About Tom Jackson
The New Expressionists
Above is the inside of the mailer the Dubuque Museum of Art used to announce the show. The following photo shows portions of the article on the New Expressionits show that appeared in the Dubuque Telegraph Herald Thursday, May 16,2002 (the text is transcribed below):
[headline] An expressionistic experience
[subhead] Passionate artists featured at exhibit
[copy] They’re aggressive painters. They’re not timid. They’re not minimalists. Nelson Britt, director of the Dubuque Museum of Art, said he’s had the show “The New Expressionists” in mind for about two years. The exhibit, featuring the work of five artists, will open May 24.
Last year, during a symposium on abstract art at the College Art Association Conference in Chicago, Britt said he became convinced that the third generation of expressionists in the United States were happy and successful.
“These are people who are passionate about abstract art,” he said. “They can identify with the first generation of abstractionists, from the 1950s." That would include people such as Jackson Pollack, Clifford Still, Willem deKooning and Mark Rothko.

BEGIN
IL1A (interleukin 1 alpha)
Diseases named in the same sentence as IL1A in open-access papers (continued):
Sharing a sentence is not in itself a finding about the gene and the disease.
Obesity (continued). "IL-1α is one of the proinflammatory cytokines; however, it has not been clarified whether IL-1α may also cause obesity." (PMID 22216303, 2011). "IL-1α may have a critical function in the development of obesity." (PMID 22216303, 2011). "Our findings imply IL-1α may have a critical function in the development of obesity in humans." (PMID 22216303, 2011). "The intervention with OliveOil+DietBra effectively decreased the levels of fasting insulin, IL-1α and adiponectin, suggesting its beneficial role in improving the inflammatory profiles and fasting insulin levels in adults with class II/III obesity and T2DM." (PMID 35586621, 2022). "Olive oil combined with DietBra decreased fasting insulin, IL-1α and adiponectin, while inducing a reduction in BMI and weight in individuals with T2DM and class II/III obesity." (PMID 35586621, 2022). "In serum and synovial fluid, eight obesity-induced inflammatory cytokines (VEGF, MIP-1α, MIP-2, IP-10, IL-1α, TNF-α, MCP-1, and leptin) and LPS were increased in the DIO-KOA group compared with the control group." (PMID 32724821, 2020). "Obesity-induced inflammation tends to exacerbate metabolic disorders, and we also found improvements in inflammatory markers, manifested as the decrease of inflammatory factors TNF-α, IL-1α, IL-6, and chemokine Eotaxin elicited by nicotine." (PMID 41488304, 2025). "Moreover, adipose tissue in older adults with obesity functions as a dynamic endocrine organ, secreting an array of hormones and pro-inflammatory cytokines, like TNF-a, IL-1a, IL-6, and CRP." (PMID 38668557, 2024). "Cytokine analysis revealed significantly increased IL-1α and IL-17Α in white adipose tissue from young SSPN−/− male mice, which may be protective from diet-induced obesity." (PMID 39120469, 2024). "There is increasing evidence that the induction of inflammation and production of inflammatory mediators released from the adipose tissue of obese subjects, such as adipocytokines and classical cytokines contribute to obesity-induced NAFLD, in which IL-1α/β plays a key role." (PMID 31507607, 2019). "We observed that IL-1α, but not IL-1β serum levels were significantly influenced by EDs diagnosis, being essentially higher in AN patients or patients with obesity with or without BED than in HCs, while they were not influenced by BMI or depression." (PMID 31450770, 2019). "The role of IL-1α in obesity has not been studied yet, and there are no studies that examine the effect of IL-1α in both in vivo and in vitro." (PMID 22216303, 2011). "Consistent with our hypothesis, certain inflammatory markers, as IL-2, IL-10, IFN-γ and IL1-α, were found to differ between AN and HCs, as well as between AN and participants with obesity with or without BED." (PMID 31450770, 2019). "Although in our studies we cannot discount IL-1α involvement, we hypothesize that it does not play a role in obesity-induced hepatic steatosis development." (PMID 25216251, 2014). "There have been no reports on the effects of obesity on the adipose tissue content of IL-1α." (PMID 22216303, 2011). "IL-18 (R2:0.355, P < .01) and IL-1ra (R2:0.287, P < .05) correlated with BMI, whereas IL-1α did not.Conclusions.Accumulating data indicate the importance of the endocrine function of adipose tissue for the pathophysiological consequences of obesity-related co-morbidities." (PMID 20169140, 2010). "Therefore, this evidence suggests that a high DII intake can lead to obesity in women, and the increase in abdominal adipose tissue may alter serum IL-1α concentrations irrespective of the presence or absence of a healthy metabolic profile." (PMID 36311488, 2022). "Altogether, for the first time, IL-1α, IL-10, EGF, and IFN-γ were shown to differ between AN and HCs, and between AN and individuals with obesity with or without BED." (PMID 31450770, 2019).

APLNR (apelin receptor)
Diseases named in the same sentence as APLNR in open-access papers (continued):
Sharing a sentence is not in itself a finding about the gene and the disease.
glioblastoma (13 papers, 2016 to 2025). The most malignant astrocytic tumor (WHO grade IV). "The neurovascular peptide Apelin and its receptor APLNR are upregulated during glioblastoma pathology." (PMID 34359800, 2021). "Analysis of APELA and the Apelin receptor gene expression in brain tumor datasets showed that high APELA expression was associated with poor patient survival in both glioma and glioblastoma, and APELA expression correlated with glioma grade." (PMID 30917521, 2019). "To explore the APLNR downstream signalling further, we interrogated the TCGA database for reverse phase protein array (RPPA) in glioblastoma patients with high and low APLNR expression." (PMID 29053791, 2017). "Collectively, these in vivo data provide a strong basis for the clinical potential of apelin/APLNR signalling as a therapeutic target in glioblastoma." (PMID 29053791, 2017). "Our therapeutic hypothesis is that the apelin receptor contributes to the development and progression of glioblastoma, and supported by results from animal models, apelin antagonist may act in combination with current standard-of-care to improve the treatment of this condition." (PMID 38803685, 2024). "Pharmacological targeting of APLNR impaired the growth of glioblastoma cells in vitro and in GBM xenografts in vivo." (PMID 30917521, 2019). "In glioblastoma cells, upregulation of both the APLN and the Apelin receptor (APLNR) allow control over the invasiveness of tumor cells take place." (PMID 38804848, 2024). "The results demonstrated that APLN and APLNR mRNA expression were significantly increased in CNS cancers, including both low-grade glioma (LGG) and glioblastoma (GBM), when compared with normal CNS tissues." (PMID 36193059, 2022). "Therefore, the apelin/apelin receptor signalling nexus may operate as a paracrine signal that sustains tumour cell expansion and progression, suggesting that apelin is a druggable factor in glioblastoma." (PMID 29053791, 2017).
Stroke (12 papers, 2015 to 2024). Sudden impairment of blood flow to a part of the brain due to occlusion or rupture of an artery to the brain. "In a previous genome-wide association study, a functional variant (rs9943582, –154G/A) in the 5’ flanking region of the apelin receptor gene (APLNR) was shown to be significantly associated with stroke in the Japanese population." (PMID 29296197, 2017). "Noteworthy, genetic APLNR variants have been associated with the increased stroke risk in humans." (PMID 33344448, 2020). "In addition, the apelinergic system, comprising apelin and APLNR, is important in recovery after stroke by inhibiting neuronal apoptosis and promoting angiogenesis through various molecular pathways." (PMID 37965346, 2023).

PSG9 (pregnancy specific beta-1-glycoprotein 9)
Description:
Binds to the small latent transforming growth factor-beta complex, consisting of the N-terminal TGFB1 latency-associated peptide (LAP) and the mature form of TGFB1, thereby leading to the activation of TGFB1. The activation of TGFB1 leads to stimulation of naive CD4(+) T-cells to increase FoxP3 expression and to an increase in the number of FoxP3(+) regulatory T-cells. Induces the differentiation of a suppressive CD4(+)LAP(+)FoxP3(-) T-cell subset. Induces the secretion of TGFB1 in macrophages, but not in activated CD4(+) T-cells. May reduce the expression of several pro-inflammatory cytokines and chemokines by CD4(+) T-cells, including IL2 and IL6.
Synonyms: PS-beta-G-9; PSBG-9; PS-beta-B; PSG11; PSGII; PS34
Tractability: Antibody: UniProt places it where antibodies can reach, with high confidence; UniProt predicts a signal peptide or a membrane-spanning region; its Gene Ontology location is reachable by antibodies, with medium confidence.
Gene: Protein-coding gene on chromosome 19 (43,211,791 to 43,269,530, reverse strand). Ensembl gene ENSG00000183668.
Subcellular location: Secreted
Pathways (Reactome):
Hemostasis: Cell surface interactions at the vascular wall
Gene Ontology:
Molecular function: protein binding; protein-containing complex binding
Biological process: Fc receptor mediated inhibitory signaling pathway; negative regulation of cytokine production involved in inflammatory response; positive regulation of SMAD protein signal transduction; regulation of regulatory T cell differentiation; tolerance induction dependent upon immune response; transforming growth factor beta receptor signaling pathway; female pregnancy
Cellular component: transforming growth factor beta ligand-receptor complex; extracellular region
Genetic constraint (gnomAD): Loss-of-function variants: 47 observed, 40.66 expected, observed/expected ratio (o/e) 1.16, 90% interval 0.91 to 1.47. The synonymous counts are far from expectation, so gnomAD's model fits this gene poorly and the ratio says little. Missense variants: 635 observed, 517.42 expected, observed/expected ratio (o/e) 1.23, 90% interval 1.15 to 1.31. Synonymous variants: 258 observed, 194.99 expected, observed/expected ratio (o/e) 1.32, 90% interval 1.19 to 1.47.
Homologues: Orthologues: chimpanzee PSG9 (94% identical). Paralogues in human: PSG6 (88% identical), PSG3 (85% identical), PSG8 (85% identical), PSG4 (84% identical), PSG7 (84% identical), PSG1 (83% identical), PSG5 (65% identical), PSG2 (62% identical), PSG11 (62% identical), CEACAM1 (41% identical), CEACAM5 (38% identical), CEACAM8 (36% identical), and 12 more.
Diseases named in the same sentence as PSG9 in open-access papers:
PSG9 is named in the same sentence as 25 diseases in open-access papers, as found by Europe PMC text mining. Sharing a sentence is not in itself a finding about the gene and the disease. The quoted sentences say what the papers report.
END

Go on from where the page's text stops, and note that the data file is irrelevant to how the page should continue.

In curating the show, Britt said he tossed out artists if he saw so much as a triangle, circle or square. It meant they were not pure expressionists.
He whittled the show down to four pieces each by five artists…
“These are not paintings for your dining room”
The … painters in the exhibit include John Mominee of Platteville, WI; Thomas C. Jackson, of Cedar Rapids, Iowa; Sharon Booma, of Sudbury, Mass; Dale Threlkeld, of St. Louis; and Linda Nisselson, of Mamaroneck, N.Y.
“They’re very powerful paintings,” Britt said. “This is a crucial part of American art today. In the 1950s, these artists were ‘in your face.’ People thought, ‘How do they have the nerve?’
“Today they’re user friendly. We can live with them. They are a force to be reckoned with, but their work is fun to look at. It’s not threatening. These are living, breathing, successful artists.”
Britt said he’s looking forward to the reaction of the museum patrons.
[Accompanying the article were color photos of several of the artists' paintings, including Stele 5 by Thomas C. Jackson.]